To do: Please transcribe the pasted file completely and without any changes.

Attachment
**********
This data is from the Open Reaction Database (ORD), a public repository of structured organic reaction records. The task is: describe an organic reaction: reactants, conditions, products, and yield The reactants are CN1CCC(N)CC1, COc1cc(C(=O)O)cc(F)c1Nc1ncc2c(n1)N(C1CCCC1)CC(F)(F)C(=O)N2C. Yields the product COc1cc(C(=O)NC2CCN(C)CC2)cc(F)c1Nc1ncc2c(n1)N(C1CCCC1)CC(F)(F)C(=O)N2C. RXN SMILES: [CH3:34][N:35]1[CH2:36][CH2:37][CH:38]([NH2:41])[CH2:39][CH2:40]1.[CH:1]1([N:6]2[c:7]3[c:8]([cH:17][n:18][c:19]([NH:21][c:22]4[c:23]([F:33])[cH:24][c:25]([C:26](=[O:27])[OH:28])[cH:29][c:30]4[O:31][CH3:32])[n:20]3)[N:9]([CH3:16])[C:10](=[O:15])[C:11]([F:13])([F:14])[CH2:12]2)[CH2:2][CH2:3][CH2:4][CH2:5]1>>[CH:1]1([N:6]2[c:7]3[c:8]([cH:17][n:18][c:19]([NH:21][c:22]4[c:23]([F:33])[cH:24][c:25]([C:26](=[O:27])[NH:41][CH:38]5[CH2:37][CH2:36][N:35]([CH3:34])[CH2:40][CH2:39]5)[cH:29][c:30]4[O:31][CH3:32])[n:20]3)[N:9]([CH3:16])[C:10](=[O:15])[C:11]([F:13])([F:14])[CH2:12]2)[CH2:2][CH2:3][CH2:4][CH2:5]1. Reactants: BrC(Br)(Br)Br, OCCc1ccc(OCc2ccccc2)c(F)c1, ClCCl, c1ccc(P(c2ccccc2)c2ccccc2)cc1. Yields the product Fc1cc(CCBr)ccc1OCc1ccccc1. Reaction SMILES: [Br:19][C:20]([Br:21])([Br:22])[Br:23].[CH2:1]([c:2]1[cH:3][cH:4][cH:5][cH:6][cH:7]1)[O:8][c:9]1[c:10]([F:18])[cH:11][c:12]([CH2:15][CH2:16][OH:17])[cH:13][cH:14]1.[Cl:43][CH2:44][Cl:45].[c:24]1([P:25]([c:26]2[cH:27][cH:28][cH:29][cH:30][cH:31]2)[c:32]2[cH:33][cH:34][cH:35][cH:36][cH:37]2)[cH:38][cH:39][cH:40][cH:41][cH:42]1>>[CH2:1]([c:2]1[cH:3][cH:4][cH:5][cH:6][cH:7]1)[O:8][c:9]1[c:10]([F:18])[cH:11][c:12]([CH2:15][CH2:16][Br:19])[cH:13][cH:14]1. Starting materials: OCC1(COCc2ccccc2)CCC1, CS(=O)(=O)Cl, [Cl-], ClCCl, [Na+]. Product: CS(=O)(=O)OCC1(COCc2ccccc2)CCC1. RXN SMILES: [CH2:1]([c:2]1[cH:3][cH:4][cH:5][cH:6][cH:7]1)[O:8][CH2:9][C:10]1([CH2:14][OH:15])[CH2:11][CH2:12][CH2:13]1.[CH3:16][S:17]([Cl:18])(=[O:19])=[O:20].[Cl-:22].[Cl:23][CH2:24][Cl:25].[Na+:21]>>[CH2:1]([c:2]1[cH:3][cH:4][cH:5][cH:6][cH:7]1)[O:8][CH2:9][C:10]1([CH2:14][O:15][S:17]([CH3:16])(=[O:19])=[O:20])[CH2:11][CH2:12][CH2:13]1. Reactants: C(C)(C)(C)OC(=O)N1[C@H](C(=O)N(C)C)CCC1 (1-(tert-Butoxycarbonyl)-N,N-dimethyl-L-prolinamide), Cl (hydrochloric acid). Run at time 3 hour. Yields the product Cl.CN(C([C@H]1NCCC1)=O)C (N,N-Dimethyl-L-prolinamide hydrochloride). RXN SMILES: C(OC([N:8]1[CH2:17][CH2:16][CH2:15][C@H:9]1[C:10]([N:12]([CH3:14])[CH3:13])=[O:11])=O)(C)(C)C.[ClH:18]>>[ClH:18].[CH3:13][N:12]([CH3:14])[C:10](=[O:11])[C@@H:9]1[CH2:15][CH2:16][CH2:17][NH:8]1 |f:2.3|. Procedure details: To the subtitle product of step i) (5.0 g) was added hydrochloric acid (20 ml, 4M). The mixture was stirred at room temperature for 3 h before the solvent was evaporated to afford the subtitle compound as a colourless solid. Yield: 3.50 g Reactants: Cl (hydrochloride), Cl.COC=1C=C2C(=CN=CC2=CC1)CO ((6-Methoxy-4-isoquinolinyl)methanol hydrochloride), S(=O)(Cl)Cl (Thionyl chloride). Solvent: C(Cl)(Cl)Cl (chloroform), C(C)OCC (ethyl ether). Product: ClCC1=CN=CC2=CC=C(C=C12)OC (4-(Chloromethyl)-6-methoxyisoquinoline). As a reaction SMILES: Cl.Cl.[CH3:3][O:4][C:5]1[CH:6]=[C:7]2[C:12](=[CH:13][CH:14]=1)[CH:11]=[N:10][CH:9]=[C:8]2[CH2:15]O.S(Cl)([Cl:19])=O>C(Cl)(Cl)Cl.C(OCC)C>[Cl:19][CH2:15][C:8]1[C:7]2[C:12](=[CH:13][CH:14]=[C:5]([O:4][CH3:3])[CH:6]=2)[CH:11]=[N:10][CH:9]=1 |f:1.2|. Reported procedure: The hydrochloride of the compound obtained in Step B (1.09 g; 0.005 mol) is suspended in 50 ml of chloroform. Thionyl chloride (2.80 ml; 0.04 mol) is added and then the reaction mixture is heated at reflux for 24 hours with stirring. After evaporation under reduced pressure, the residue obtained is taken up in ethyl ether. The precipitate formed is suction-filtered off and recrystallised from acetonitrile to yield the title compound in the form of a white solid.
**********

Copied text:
This data is from the Open Reaction Database (ORD), a public repository of structured organic reaction records. The task is: describe an organic reaction: reactants, conditions, products, and yield The reactants are CN1CCC(N)CC1, COc1cc(C(=O)O)cc(F)c1Nc1ncc2c(n1)N(C1CCCC1)CC(F)(F)C(=O)N2C. Yields the product COc1cc(C(=O)NC2CCN(C)CC2)cc(F)c1Nc1ncc2c(n1)N(C1CCCC1)CC(F)(F)C(=O)N2C. RXN SMILES: [CH3:34][N:35]1[CH2:36][CH2:37][CH:38]([NH2:41])[CH2:39][CH2:40]1.[CH:1]1([N:6]2[c:7]3[c:8]([cH:17][n:18][c:19]([NH:21][c:22]4[c:23]([F:33])[cH:24][c:25]([C:26](=[O:27])[OH:28])[cH:29][c:30]4[O:31][CH3:32])[n:20]3)[N:9]([CH3:16])[C:10](=[O:15])[C:11]([F:13])([F:14])[CH2:12]2)[CH2:2][CH2:3][CH2:4][CH2:5]1>>[CH:1]1([N:6]2[c:7]3[c:8]([cH:17][n:18][c:19]([NH:21][c:22]4[c:23]([F:33])[cH:24][c:25]([C:26](=[O:27])[NH:41][CH:38]5[CH2:37][CH2:36][N:35]([CH3:34])[CH2:40][CH2:39]5)[cH:29][c:30]4[O:31][CH3:32])[n:20]3)[N:9]([CH3:16])[C:10](=[O:15])[C:11]([F:13])([F:14])[CH2:12]2)[CH2:2][CH2:3][CH2:4][CH2:5]1. Reactants: BrC(Br)(Br)Br, OCCc1ccc(OCc2ccccc2)c(F)c1, ClCCl, c1ccc(P(c2ccccc2)c2ccccc2)cc1. Yields the product Fc1cc(CCBr)ccc1OCc1ccccc1. Reaction SMILES: [Br:19][C:20]([Br:21])([Br:22])[Br:23].[CH2:1]([c:2]1[cH:3][cH:4][cH:5][cH:6][cH:7]1)[O:8][c:9]1[c:10]([F:18])[cH:11][c:12]([CH2:15][CH2:16][OH:17])[cH:13][cH:14]1.[Cl:43][CH2:44][Cl:45].[c:24]1([P:25]([c:26]2[cH:27][cH:28][cH:29][cH:30][cH:31]2)[c:32]2[cH:33][cH:34][cH:35][cH:36][cH:37]2)[cH:38][cH:39][cH:40][cH:41][cH:42]1>>[CH2:1]([c:2]1[cH:3][cH:4][cH:5][cH:6][cH:7]1)[O:8][c:9]1[c:10]([F:18])[cH:11][c:12]([CH2:15][CH2:16][Br:19])[cH:13][cH:14]1. Starting materials: OCC1(COCc2ccccc2)CCC1, CS(=O)(=O)Cl, [Cl-], ClCCl, [Na+]. Product: CS(=O)(=O)OCC1(COCc2ccccc2)CCC1. RXN SMILES: [CH2:1]([c:2]1[cH:3][cH:4][cH:5][cH:6][cH:7]1)[O:8][CH2:9][C:10]1([CH2:14][OH:15])[CH2:11][CH2:12][CH2:13]1.[CH3:16][S:17]([Cl:18])(=[O:19])=[O:20].[Cl-:22].[Cl:23][CH2:24][Cl:25].[Na+:21]>>[CH2:1]([c:2]1[cH:3][cH:4][cH:5][cH:6][cH:7]1)[O:8][CH2:9][C:10]1([CH2:14][O:15][S:17]([CH3:16])(=[O:19])=[O:20])[CH2:11][CH2:12][CH2:13]1. Reactants: C(C)(C)(C)OC(=O)N1[C@H](C(=O)N(C)C)CCC1 (1-(tert-Butoxycarbonyl)-N,N-dimethyl-L-prolinamide), Cl (hydrochloric acid). Run at time 3 hour. Yields the product Cl.CN(C([C@H]1NCCC1)=O)C (N,N-Dimethyl-L-prolinamide hydrochloride). RXN SMILES: C(OC([N:8]1[CH2:17][CH2:16][CH2:15][C@H:9]1[C:10]([N:12]([CH3:14])[CH3:13])=[O:11])=O)(C)(C)C.[ClH:18]>>[ClH:18].[CH3:13][N:12]([CH3:14])[C:10](=[O:11])[C@@H:9]1[CH2:15][CH2:16][CH2:17][NH:8]1 |f:2.3|. Procedure details: To the subtitle product of step i) (5.0 g) was added hydrochloric acid (20 ml, 4M). The mixture was stirred at room temperature for 3 h before the solvent was evaporated to afford the subtitle compound as a colourless solid. Yield: 3.50 g Reactants: Cl (hydrochloride), Cl.COC=1C=C2C(=CN=CC2=CC1)CO ((6-Methoxy-4-isoquinolinyl)methanol hydrochloride), S(=O)(Cl)Cl (Thionyl chloride). Solvent: C(Cl)(Cl)Cl (chloroform), C(C)OCC (ethyl ether). Product: ClCC1=CN=CC2=CC=C(C=C12)OC (4-(Chloromethyl)-6-methoxyisoquinoline). As a reaction SMILES: Cl.Cl.[CH3:3][O:4][C:5]1[CH:6]=[C:7]2[C:12](=[CH:13][CH:14]=1)[CH:11]=[N:10][CH:9]=[C:8]2[CH2:15]O.S(Cl)([Cl:19])=O>C(Cl)(Cl)Cl.C(OCC)C>[Cl:19][CH2:15][C:8]1[C:7]2[C:12](=[CH:13][CH:14]=[C:5]([O:4][CH3:3])[CH:6]=2)[CH:11]=[N:10][CH:9]=1 |f:1.2|. Reported procedure: The hydrochloride of the compound obtained in Step B (1.09 g; 0.005 mol) is suspended in 50 ml of chloroform. Thionyl chloride (2.80 ml; 0.04 mol) is added and then the reaction mixture is heated at reflux for 24 hours with stirring. After evaporation under reduced pressure, the residue obtained is taken up in ethyl ether. The precipitate formed is suction-filtered off and recrystallised from acetonitrile to yield the title compound in the form of a white solid.